While many national parks struggle with their fates as islands of wilderness surrounded by a more developed world, Isle Royale represents the opposite scenario. It has the advantage of a much larger buffer zone protecting it from outside encroachment and influence. As a result, it’s one of the most closely managed holdings in the national park system and presents some unique opportunities for conservation. Isle Royale is one of the few parks that regulates the number of visitors who pass through its gates. Though logistics have done a sufficient job of keeping numbers down thus far, the National Park Service could reduce the number further by cutting back on ferry service or on the number of campsites.
Limited access also allows the National Park Service to enforce rules more effectively. Dogs, for example, are not allowed on the island for fear they might bring rabies and other diseases to the island’s wolf pack. The National Park Service also takes great pains to preserve the island’s backcountry solitude, with a park brochure reminding hikers to “refrain from loud conversation,” “avoid songfests,” and “select equipment of subtle natural tones rather than conspicuous colorful gear.”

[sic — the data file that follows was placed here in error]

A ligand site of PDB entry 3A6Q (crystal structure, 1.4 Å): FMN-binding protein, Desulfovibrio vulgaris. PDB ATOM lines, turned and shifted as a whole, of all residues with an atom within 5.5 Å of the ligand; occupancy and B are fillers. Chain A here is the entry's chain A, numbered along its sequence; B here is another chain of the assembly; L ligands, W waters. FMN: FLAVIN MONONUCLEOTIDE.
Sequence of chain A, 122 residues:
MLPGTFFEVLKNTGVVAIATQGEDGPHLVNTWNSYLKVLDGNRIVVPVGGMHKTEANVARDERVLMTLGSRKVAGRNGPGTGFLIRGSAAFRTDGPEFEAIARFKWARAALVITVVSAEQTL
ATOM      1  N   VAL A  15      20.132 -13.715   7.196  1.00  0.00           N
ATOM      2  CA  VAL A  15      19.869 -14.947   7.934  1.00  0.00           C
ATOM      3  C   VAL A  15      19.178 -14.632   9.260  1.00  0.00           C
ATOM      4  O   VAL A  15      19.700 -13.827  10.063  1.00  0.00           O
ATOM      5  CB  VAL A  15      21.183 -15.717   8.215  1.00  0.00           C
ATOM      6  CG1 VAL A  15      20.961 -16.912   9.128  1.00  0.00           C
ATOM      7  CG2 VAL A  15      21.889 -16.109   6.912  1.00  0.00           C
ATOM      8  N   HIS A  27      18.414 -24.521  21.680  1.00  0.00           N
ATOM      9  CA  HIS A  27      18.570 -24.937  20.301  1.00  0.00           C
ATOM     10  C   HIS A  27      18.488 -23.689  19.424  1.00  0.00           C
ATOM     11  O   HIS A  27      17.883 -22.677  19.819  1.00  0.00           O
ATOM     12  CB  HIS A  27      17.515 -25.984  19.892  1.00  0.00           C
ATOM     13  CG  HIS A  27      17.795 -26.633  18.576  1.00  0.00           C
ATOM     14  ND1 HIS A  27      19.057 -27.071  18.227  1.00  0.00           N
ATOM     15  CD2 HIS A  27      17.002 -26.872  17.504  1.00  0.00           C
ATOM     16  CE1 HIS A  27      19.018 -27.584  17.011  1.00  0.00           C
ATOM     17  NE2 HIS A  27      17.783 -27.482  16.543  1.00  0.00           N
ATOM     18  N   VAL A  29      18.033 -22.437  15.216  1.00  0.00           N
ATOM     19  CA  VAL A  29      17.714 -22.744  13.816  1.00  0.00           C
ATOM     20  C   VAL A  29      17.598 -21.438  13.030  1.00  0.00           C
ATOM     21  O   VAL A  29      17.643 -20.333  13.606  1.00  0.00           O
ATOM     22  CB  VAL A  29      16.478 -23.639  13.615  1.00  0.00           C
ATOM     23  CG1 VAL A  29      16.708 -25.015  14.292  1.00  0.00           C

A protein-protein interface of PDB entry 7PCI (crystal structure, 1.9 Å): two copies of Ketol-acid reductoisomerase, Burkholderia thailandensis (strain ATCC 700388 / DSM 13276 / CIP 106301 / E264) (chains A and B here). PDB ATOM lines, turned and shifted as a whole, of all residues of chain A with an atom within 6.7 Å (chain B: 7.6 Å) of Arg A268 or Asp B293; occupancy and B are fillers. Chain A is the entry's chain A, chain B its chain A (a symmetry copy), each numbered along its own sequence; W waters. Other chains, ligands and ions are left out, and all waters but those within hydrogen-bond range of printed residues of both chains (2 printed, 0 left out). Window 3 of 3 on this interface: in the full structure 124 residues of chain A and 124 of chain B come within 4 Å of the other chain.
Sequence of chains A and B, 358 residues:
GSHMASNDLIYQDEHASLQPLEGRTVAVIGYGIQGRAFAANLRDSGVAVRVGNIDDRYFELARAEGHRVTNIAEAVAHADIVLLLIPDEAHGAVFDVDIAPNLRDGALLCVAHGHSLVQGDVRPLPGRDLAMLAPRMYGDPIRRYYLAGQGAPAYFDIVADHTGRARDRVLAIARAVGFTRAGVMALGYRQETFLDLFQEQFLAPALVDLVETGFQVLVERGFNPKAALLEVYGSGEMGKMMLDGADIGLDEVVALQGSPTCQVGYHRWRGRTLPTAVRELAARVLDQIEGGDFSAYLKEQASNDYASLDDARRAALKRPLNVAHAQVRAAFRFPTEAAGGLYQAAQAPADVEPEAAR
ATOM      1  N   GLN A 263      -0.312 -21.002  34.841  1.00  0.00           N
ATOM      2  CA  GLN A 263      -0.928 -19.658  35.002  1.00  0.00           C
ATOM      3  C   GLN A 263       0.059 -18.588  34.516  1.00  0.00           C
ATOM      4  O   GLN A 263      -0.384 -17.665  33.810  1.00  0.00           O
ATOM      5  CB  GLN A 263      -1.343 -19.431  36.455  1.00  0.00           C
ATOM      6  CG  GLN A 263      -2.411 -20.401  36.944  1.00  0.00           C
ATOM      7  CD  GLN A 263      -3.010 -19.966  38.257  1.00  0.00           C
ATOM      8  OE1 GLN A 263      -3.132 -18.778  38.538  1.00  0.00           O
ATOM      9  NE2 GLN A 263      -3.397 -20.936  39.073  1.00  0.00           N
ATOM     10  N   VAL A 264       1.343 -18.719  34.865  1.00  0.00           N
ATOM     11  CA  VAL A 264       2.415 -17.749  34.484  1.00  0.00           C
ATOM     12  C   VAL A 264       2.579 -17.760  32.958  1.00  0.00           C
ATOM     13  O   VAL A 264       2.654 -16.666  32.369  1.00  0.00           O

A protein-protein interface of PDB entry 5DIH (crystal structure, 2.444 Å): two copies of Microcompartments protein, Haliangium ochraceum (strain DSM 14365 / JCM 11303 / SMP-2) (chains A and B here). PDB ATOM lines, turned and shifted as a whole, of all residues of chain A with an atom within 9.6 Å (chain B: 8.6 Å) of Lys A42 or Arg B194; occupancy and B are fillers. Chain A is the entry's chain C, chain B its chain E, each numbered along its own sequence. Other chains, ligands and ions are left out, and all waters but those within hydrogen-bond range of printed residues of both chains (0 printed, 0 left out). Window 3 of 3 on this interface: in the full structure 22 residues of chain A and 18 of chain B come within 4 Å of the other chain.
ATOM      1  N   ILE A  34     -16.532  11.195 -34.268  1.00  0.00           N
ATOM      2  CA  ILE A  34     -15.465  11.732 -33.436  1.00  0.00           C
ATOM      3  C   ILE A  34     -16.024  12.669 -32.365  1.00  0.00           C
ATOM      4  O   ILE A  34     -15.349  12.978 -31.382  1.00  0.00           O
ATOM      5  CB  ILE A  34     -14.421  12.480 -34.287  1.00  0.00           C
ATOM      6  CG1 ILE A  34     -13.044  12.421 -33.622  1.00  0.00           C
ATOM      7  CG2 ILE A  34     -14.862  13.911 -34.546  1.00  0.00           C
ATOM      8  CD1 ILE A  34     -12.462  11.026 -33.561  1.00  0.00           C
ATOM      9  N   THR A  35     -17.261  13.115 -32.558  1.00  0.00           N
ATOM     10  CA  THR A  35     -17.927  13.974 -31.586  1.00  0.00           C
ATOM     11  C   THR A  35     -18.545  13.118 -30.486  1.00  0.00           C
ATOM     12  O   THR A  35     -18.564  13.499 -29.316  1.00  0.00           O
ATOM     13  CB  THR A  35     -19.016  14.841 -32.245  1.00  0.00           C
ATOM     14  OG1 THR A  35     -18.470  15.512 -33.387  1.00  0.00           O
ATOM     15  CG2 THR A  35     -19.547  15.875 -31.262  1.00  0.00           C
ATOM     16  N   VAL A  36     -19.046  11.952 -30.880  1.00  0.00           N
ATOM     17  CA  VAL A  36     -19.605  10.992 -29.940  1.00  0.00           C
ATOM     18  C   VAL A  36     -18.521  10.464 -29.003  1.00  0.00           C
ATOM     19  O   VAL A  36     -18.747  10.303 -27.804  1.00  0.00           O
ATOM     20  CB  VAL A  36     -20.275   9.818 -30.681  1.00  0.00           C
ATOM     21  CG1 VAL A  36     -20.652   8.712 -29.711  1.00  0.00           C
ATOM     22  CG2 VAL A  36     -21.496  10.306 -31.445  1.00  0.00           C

Getting to Isle Royale
If getting there is half the fun, you’ll be very excited by the time you arrive at Isle Royale. Travel to the island is not particularly convenient or cheap, which probably accounts for average visitor stays that are considerably longer than most other national park destinations. The average visit to Rocky Mountain National Park is a few hours; to Isle Royale, three days, including day trippers who flow off the ferry, wander around the harbor for a few hours, and leave that afternoon.